# Process JSON payload

# Bottle will automatically populate this property if the body is
# of type application/json
json_request = request.json

urls = json_request['urls']

resolved_urls = {}
for u in urls:
resolved_urls[u] = reveal_url(u)

response_payload = json.dumps({
'resolved_urls': resolved_urls
elif content_type == 'text/plain':
# Process Plain Text

# Converting from bytes to str
text ='UTF-8')

# Get all URLs included in the text
urls = re.findall(
'(?:(?:https?|ftp):\/\/)?[\w/\-?=%.]+\.[\w/\-&?=%.]+', text)

response_payload = text

for u in urls:
# Resolve URL and replace it in text
resolved_url = reveal_url(u)

if resolved_url is not None:
response_payload = response_payload.replace(u, resolved_url)

return prepare_error(500, f"Unmanaged Content-Type: {content_type}")

# Prepare function response

headers = {
'Content-Type': content_type

response = HTTPResponse(
body=response_payload, status=200, headers=headers)

return response

Why use HTTPResponse and not HTTPError, LocalResponse, or Response?

If you checked out the bottle API documentation, you might have seen other possible options of objects that we can use to return the results back to the client. In my case, I tested out HTTPResponse, HTTPError, LocalResponse, and Response and got different results when using each one of them. I've captured the differences in the table below.
When testing the different objects, in all cases I was trying to set the exact same data:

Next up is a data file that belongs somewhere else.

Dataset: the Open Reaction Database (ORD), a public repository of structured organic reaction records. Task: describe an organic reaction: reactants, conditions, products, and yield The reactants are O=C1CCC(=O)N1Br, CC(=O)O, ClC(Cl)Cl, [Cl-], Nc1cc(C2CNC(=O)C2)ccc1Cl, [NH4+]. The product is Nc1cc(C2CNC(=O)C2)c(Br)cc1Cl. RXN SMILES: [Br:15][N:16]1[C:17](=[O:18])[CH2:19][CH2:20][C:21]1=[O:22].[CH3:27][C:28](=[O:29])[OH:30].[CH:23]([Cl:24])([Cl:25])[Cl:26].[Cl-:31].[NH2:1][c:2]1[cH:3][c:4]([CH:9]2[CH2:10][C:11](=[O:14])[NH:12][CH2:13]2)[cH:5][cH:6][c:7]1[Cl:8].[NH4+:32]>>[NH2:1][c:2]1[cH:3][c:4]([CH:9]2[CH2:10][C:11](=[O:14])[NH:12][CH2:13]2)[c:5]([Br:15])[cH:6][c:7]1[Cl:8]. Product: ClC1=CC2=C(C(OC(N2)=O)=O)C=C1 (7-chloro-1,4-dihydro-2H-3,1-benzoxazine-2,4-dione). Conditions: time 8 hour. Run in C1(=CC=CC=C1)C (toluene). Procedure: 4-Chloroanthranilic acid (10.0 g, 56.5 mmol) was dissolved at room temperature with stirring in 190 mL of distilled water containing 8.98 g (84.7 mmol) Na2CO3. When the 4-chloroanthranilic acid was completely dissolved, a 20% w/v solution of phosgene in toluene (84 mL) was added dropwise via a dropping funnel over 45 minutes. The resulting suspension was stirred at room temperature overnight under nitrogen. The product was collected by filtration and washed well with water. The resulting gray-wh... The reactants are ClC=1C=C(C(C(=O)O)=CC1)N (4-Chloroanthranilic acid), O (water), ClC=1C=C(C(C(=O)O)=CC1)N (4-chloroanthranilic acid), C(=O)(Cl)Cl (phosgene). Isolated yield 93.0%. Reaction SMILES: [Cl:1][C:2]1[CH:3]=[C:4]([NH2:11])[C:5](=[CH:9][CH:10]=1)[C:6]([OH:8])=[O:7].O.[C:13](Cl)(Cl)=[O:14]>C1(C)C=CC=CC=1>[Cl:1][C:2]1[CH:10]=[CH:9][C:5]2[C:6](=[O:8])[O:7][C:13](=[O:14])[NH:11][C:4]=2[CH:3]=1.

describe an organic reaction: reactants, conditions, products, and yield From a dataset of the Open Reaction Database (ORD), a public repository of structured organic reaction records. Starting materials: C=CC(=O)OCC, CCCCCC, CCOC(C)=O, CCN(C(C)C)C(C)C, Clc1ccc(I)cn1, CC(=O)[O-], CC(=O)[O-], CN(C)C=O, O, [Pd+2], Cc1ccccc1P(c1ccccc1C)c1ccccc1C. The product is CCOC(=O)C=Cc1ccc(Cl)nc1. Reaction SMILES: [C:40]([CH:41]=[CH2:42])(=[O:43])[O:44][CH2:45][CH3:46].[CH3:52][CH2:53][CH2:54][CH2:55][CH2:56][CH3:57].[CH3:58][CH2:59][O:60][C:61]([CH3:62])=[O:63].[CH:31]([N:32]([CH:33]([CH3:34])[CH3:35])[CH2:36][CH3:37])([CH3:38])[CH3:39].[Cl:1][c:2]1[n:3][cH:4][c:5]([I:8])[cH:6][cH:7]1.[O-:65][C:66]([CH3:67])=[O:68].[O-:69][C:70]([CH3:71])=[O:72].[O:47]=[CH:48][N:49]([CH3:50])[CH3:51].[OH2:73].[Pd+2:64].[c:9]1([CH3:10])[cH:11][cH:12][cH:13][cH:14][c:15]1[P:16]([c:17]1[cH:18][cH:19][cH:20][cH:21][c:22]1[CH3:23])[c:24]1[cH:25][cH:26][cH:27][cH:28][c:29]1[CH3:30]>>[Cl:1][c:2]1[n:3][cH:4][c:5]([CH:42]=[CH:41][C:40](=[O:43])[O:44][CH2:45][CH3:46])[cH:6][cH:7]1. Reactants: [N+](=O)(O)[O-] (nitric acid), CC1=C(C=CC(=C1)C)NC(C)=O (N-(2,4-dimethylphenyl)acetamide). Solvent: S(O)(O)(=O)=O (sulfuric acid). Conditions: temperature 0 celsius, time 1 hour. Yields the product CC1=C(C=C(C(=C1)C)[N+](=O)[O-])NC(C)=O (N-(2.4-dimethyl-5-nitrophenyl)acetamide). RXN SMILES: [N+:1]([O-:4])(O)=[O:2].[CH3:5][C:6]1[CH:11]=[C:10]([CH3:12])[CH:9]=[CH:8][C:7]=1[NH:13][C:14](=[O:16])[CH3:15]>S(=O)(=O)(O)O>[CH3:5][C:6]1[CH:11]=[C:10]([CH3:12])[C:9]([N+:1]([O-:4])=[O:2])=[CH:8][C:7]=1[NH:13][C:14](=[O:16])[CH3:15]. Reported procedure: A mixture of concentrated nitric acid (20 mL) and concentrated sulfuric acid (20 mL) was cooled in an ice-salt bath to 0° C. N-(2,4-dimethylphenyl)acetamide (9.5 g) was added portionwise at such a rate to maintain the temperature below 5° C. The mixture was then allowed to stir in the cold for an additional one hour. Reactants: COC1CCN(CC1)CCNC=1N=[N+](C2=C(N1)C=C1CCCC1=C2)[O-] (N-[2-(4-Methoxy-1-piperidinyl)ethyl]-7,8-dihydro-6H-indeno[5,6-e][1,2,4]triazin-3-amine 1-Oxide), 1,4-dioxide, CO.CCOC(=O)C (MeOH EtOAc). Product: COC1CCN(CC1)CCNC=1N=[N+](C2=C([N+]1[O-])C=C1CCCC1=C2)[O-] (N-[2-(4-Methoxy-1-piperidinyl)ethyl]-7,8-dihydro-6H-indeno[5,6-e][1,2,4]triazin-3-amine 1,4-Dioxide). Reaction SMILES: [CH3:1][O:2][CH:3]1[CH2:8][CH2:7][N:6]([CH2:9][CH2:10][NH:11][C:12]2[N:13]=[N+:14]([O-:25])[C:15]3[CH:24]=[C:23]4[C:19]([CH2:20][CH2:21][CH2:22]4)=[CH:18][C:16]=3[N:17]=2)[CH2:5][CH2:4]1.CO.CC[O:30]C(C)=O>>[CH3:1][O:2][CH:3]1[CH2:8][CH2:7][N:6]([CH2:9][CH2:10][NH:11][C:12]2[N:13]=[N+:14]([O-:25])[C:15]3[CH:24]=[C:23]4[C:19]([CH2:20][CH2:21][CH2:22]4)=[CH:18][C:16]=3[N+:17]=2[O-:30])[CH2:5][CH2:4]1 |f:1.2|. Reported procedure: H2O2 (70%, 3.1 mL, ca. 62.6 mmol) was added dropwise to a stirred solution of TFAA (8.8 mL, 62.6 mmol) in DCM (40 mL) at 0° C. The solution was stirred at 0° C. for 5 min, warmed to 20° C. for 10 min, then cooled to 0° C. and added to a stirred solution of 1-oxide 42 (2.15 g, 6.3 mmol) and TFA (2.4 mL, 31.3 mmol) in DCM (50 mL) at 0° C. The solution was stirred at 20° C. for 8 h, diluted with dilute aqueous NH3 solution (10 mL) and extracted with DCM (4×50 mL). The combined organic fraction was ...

• Status code: 400 (Bad Request).

  • Headers: Specifying Content-Type and an Additional header.

  • Content-Type of response: application/json.

  • Payload: { "error": "Invalid Content-Type. Content types supported: plain/text and application/json." }.

You can see this in the code, it is part of the prepare_error method.

Object Status Code Headers Content-Type Payload
Response 200 Not modified

text/html; charset=UTF-8

JSON structure included
LocalResponse 200 Not modified

text/html; charset=UTF-8

No body included in response
HTTPError 400 Modified application/json Is an HTML error page that contains the error and status code
HTTPResponse 400 Modified application/json JSON structure included

As you can see in the table above, HTTPResponse is the only object that communicates what's expected to the client.


The Kyma documentation includes the configuration required in Visual Studio Code to debug a Node.js function locally. Unfortunately, it is missing the configuration required for a python function. If you are like me, a lot more comfortable with python than Node.js, it comes quite handy to be able to debug your python function locally and use this to speed up our development instead of deploying our code to Kyma and then testing it there and checking the logs in Kyma. It will take forever to develop a function.

So, in the .vscode directory, create the launch.json file with the configuration below. This will allow you to run the function in debug mode (kyma run function --debug) and connect to it from Visual Studio Code.
"version": "0.2.0",
"configurations": [
"name": "Python: Kyma function",
"type": "python",
"request": "attach",
"pathMappings": [
"localRoot": "${workspaceFolder}",
"remoteRoot": "/kubeless"
"connect": {
"host": "localhost",
"port": 5678

To be able to debug the function locally you require the Kyma CLI installed locally. When setting the  --debug flag, the container where your function will run also exposes port 5678, apart from port 8080, to allow remote debugging. The video below shows you how to debug your function locally.

👀 In case you are curious/want to dive a bit deeper.... To learn about how bottle is used within the Kyma runtime.... you can go to the container's filesystem and check out the and files in it. This is how I end up finding out about HTTPError and that led me to HTTPResponse when reading the bottle API documentation.

Thanks for reading this far 😀. I hope this blog post is useful to you in the future when writing python 🐍 functions in Kyma.